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Pressure rises to stop antibiotics in agriculture

The mystery started the day farmer Russ Kremer got between a jealous boar and a sow in heat.

The boar gored Kremer in the knee with a razor-sharp tusk. The burly pig farmer shrugged it off, figuring: "You pour the blood out of your boot and go on."

But Kremer's red-hot leg ballooned to double its size. A strep infection spread, threatening his life and baffling doctors. Two months of multiple antibiotics did virtually nothing.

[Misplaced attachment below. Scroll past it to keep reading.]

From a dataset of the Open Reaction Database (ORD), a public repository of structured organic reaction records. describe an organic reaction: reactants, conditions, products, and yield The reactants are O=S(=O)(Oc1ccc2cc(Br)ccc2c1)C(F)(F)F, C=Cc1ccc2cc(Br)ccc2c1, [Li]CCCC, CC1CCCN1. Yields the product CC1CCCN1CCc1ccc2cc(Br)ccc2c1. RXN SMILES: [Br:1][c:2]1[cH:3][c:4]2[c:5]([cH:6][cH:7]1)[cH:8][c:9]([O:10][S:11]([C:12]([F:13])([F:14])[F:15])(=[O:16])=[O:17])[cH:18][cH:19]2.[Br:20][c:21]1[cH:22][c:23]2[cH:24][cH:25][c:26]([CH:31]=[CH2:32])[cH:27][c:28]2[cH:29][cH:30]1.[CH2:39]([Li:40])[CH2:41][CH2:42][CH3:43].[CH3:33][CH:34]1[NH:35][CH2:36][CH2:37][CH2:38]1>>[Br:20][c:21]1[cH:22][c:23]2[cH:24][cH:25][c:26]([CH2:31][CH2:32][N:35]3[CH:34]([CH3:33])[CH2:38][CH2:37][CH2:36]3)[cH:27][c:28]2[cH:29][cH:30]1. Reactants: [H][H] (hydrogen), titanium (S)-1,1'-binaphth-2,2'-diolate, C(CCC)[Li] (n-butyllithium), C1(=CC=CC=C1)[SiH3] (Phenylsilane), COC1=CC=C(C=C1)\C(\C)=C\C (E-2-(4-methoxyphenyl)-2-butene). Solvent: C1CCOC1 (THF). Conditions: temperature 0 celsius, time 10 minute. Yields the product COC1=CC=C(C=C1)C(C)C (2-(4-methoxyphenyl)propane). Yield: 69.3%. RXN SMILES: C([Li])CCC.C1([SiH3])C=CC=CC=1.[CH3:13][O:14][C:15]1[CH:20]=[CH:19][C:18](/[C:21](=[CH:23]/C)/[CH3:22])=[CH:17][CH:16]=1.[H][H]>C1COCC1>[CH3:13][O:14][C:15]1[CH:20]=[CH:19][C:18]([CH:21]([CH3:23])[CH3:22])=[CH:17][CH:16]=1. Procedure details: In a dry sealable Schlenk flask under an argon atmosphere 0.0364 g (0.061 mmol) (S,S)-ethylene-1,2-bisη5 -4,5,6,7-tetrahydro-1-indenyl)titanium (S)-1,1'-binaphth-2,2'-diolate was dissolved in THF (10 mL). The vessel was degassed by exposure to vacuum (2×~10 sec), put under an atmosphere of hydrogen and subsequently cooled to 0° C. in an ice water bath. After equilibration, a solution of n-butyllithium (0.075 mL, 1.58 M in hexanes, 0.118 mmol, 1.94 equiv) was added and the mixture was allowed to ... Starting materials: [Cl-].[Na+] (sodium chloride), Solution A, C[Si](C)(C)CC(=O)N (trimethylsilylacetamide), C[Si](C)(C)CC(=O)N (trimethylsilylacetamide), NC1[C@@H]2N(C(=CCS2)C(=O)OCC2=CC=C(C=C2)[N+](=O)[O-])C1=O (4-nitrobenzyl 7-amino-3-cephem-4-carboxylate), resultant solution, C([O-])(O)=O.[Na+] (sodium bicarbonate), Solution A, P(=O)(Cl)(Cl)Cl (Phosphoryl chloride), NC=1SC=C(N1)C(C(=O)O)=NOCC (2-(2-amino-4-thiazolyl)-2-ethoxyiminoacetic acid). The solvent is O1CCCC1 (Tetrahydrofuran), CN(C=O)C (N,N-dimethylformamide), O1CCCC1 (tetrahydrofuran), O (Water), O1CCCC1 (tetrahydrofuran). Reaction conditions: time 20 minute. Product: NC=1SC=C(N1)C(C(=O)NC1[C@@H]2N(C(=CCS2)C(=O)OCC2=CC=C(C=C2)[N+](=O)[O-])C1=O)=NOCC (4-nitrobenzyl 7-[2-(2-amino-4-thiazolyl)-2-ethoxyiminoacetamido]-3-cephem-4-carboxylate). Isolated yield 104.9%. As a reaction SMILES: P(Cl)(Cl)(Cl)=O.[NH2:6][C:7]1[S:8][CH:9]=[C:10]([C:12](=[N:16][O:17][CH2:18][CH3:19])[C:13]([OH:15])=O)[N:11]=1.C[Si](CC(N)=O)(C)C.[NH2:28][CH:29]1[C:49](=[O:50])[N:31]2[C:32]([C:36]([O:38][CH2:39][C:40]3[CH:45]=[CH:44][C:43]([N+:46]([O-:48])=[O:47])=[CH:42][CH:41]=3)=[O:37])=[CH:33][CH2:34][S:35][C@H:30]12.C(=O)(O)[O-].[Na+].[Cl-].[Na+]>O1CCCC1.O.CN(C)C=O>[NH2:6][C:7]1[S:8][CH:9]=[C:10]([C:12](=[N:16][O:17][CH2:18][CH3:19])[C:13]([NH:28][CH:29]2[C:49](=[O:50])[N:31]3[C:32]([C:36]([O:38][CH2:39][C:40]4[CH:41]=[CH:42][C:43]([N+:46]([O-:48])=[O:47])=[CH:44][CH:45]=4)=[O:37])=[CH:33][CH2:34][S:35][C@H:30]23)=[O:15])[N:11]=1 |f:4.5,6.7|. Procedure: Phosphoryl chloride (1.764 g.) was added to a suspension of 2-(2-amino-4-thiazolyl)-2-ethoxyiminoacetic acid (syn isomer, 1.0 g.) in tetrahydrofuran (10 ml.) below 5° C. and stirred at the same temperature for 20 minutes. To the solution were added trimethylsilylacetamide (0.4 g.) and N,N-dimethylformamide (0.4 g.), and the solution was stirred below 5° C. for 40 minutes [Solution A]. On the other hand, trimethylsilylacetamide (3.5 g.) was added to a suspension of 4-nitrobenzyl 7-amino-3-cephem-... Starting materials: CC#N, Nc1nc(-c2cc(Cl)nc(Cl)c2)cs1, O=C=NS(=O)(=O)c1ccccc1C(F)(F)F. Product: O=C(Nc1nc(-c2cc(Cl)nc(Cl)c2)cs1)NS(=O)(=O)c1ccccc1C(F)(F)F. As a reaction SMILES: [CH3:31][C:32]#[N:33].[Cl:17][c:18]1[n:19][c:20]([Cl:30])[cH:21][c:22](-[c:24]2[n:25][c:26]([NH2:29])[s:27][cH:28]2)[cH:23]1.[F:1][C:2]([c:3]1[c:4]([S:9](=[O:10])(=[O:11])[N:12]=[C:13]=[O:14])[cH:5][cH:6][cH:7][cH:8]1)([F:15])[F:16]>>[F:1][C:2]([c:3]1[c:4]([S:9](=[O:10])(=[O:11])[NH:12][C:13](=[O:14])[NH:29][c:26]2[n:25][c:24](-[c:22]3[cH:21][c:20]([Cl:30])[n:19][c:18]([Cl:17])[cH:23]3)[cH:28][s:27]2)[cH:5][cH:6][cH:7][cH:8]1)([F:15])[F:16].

The answer was flowing in the veins of the boar. The animal had been fed low doses of penicillin, spawning a strain of strep that was resistant to other antibiotics. That drug-resistant germ passed to Kremer.

Like Kremer, more and more Americans — many of them living far from barns and pastures — are at risk from the widespread practice of feeding livestock antibiotics. These animals grow faster, but they can also develop drug-resistant infections that are passed on to people. The issue is now gaining attention because of interest from a new White House administration and a flurry of new research tying antibiotic use in animals to drug resistance in people.
 
 

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